I Lost The Winning Lottery Ticket!

Sometimes it pays to know where you put your lottery ticket. That's why it's a good idea to play with Games at LottoGo. So what happened to the poor couple who lost their winning lottery ticket!

A joyous first wedding anniversary had been a day that Martyn & Kay Tott would never forget. They had won the lottery. A £3 million fortune that would change their life. However, the loss of their ticket turned out to be ''the cruelest torture imaginable''.

The couple saw a TV appeal about an unclaimed jackpot. The ticket had been won in their town and when checking the numbers on Teletext – recognising their own! The winning numbers: 6, 7, 11, 23 and 44.

They searched their flat high and low but the winning lottery ticket was nowhere to be found. Contacting Camelot with their devastating news, they had an agonising seven weeks to satisfy officials they were the rightful winners. However, even though the ticket was proven to be theirs – there was a big problem.

A 30-day limit to report a winning ticket had come and gone. The company had no legal obligation to pay to shatter the couple's dreams and putting a strain on their marriage.

Mrs. Tott said: ''Thinking you're going to have all that money is really liberating. Having it taken away has the opposite effect.''

Her husband had been dreaming of leaving his job, buying a house and starting a family. Not forgetting the new Porsche or Audi!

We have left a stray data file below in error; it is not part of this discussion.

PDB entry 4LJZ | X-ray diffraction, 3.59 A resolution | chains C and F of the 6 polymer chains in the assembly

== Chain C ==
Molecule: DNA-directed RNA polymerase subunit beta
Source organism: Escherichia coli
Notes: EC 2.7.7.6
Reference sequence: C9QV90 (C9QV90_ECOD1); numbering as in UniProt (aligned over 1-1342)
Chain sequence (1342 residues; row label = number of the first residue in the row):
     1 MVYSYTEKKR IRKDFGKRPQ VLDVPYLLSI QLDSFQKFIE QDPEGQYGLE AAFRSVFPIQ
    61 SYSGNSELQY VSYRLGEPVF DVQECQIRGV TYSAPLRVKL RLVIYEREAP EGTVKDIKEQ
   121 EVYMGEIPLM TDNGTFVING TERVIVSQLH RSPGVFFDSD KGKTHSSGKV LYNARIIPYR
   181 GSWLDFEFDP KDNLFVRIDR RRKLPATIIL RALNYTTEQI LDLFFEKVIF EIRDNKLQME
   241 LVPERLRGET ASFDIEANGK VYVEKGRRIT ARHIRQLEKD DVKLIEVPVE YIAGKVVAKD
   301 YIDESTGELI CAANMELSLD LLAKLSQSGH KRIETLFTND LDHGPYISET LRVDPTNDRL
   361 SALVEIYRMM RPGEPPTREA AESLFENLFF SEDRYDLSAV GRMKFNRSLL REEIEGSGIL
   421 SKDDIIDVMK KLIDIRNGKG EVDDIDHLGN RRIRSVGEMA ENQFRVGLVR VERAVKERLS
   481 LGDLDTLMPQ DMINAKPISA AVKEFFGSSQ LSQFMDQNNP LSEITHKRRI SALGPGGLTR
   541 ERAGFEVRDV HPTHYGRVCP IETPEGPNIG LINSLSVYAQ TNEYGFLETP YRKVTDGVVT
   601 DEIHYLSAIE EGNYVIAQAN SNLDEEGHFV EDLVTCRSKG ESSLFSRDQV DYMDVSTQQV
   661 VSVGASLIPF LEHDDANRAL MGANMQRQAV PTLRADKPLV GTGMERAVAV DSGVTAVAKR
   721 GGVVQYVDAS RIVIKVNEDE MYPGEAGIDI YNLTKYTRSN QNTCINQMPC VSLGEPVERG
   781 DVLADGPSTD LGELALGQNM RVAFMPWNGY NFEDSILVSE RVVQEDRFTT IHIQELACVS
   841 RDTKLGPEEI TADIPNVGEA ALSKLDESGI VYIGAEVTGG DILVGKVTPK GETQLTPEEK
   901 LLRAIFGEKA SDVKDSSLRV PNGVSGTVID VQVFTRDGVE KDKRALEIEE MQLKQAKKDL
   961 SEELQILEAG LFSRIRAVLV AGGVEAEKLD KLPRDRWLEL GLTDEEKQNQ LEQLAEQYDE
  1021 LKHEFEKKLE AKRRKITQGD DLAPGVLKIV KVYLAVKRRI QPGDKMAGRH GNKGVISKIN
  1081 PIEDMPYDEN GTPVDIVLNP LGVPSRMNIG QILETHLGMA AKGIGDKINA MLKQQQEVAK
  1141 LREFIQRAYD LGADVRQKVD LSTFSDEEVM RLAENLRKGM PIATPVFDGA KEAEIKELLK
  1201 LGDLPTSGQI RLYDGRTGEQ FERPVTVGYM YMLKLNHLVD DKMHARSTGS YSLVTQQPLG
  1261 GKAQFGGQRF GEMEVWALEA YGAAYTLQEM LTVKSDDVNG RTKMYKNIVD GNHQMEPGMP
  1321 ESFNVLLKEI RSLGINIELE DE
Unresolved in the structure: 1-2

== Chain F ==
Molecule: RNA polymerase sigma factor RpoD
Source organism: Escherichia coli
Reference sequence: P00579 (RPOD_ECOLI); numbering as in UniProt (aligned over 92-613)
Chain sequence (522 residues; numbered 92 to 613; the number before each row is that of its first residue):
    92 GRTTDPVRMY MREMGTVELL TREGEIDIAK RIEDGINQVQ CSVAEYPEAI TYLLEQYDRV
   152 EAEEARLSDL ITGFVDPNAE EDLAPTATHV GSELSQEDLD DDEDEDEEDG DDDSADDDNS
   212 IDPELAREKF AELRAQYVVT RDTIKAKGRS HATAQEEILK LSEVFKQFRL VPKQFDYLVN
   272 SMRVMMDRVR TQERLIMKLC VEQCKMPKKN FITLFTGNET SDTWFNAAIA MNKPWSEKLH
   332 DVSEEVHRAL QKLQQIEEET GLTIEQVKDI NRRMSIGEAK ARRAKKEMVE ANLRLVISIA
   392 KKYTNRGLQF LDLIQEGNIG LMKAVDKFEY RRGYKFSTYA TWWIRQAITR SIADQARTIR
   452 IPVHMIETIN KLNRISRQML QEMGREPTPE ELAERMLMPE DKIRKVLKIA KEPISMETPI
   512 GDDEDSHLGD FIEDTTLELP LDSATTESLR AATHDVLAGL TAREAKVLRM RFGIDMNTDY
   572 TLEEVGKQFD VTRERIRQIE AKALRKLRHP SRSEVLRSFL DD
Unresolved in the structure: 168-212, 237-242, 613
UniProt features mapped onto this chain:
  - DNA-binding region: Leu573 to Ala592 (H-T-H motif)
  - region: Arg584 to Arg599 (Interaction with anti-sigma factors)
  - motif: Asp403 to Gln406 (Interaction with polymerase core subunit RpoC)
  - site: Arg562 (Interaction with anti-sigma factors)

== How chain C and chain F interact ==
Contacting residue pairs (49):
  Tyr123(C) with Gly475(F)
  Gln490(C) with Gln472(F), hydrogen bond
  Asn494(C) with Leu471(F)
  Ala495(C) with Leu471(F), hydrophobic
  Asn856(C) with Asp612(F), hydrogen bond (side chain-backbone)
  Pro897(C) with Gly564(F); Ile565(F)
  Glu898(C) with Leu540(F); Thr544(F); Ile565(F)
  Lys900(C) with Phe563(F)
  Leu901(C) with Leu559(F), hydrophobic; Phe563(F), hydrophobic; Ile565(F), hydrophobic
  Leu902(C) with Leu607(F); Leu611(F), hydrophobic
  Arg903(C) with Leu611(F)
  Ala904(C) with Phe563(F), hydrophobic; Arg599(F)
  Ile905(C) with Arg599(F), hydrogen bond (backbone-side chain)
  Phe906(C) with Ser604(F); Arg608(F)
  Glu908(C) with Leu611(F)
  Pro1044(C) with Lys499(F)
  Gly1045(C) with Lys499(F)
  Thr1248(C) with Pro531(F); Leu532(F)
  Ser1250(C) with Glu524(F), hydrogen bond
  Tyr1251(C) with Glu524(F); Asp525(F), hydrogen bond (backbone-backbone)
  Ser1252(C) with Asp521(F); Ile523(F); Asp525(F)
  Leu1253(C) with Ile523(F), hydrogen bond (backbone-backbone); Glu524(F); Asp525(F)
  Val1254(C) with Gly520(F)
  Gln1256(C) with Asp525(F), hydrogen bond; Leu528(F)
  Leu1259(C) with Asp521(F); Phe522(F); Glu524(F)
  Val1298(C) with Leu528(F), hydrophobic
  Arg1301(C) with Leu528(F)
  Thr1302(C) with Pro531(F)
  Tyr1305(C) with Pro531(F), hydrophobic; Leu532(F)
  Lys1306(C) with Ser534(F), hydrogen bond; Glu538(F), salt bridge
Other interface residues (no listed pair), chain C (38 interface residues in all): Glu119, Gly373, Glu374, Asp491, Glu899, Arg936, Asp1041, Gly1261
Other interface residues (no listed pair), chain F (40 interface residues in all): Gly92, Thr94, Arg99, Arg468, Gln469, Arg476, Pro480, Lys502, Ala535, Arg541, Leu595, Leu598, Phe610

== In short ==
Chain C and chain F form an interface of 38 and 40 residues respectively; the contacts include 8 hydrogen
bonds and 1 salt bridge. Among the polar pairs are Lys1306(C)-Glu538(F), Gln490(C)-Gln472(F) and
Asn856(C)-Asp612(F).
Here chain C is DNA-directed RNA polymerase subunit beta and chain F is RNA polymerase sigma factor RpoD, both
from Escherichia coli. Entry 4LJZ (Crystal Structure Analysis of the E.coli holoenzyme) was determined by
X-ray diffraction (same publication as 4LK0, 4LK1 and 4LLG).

Their combined earnings of £34,000 seemed all the smaller in the shadow of the £3 million prizes.

Mr. Tott said: ''Going to work is hard. I can't help thinking if I had £3 million in my hand, I wouldn't be here. People have noticed something is wrong. I've been staring at the wall for the last seven weeks. The secret is out – so at least they understand.''

Not surprisingly, the couple believes the rules are too rigid and that Camelot hasn't treated them fairly.

''They know we are the winners! They should pay up!''

Amazingly 115 people called Camelot saying it was their winning ticket. A range of excuses from the ticket being destroyed in the washing machine to eaten by the pet dog. However, the Tott's set themselves apart by naming the shop and time the ticket was purchased. In addition, they had selected the same numbers at the same shop for the past five weeks.

They had proved the ticket was theirs. However, Camelot's legal advisers wouldn't pay up.

The National Lottery Commission said: ''The rule stands.'' Mr & Mrs. Tott couldn't have the £3 million prize but were offered counseling which they declined.

The £3,011,065 prize is the largest unclaimed amount since the lottery began in 1994.